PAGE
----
The Image Matters

Chris Gehrz, on Sallman’s head of Christ:

I’m quite sure that being exposed so often to Sallman’s Head of Christ not only fixed my idea about the physical appearance of Jesus, but unconsciously shaped my self-identity as a white American. Let me quote again from Blum and Harvey:

By wrapping itself with the alleged form of Jesus, whiteness gave itself a holy face. But he was a shape-shifting totem of white supremacy. The differing and evolving physical renderings of white Jesus figures not only bore witness to the flexibility of racial constructions but also helped create the perception that whiteness was sacred and everlasting. With Jesus as white, Americans could feel that sacred whiteness stretched back in time thousands of years and forward in sacred space to heaven and the second coming. (p. 8)

When I come forward at Salem to take communion, I kneel at the prayer rail. As I tilt my head back to drink the cup, my eyes are drawn to a cross that is suspended in mid-air over the communion table. There is no image of Christ on that cross, but my mind invariably supplies a face that looks like Sallman’s Head. At the sacrament that brings together remembrance of the past, experience of the present Body of Christ, and expectation of our future feast in heaven, I still see Jesus as having skin near to the color of my own.

And while that speaks as clearly as anything to the persistent privilege of whiteness within my corner of Pietism and evangelicalism, I can’t entirely regret the influence of Sallman.

The same gentleness that inspired some critics to ridicule Sallman’s Jesus as “effeminate” has done much to confirm my own idea of “biblical manhood” — not violent, aggressive, or coercive, but kenotic. In fact, the caption on our church’s Head of Christ also records that Sallman was inspired by Philippians 2:8-11, which describes a Lord who “humbled himself and became obedient to the point of death—even death on a cross.”

Growing up in pietistic, evangelical settings, I’ve always been surrounded by the expectation that we relate to God through a “personal relationship with Jesus Christ.” Indeed, that has been my life’s experience from a young age, and the relationship has been mediated through art as much as prayer, Scripture, and song. If I can claim such a friendship with the Son of Man, it’s partly because my mind so easily conjures an image that my heart so easily suffuses with feelings of love and affection.

(Contra Paul Tillich’s preference for “abstract, nonrepresentational works” in church art, Blum and Harvey emphasize that ”There was nothing strange or abstract about Sallman’s Christ. In fact, it was just the opposite. His easy familiarity made him more approachable and hence a savior who spoke to their [viewers’] circumstances.”)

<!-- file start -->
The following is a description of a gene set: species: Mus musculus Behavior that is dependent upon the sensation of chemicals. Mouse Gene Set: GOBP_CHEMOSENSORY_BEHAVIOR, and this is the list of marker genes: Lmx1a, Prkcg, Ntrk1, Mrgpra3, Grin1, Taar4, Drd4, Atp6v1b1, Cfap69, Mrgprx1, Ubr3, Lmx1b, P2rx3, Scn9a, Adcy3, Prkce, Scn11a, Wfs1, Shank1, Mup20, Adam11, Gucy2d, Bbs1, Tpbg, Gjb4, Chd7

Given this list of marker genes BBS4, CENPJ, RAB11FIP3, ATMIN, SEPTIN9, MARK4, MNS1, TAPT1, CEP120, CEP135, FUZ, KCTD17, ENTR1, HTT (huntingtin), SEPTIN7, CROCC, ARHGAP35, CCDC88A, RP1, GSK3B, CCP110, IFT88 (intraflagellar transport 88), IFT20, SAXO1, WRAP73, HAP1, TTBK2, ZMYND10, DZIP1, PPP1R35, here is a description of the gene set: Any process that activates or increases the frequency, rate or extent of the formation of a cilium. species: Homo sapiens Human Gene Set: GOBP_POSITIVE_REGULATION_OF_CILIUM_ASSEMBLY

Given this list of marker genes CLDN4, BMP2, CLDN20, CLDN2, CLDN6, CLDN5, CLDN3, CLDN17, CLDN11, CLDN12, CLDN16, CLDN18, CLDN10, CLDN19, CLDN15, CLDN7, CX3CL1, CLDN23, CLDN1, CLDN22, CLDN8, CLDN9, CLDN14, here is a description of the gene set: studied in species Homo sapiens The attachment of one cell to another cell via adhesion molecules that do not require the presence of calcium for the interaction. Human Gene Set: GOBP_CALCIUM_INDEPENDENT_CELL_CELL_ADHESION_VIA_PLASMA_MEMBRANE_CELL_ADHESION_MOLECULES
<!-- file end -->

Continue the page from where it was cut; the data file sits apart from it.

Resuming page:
Cover of the Christian History issue on 25 WritingsFinally, Sallman’s Head of Christ reminds me why I responded somewhat negatively to the Christian History list in the first place. It’s no surprise that such a publication would try to put together a list of writings, nor that the professors it surveyed would response with books. But Blum and Harvey’s survey of religious art reminds us that Christian faith does not require expertise, or even literacy.

One of their explanations for the ubiquity of this “mass-produced, mass-consumed image” of Jesus helps us see the elitism undergirding the assumption that theological treatises carry the lion’s share of historical influence:

The rise in popularity of Sallman’s Head of Christ showed that everyday Christians, not just church leaders or theologians, were the prime movers of faith’s material culture. Mothers and fathers, Sunday school teachers, and new Christian entrepreneurs were the ones who made Sallman’s Christ ubiquitous. They did so in spite of the contrary teachings of the day’s theological and aesthetic experts. (pp. 210-11)

On the Head of Christ as an example of “material culture,” Blum and Harvey draw from Colleen McDannell’s Material Christianity: Religion and Popular Culture in America. For other responses to The Color of Christ, see Tommy Kidd’s 2013 Anxious Bench post “What Does Jesus Look Like?” and Tracy McKenzie’s most recent blog post, in which he also reviews cultural histories of Jesus by Stephen Prothero and Stephen J. Nichols.

About Scot McKnight

Scot McKnight is a recognized authority on the New Testament, early Christianity, and the historical Jesus. McKnight, author of more than fifty books, is the Professor of New Testament at Northern Seminary in Lombard, IL.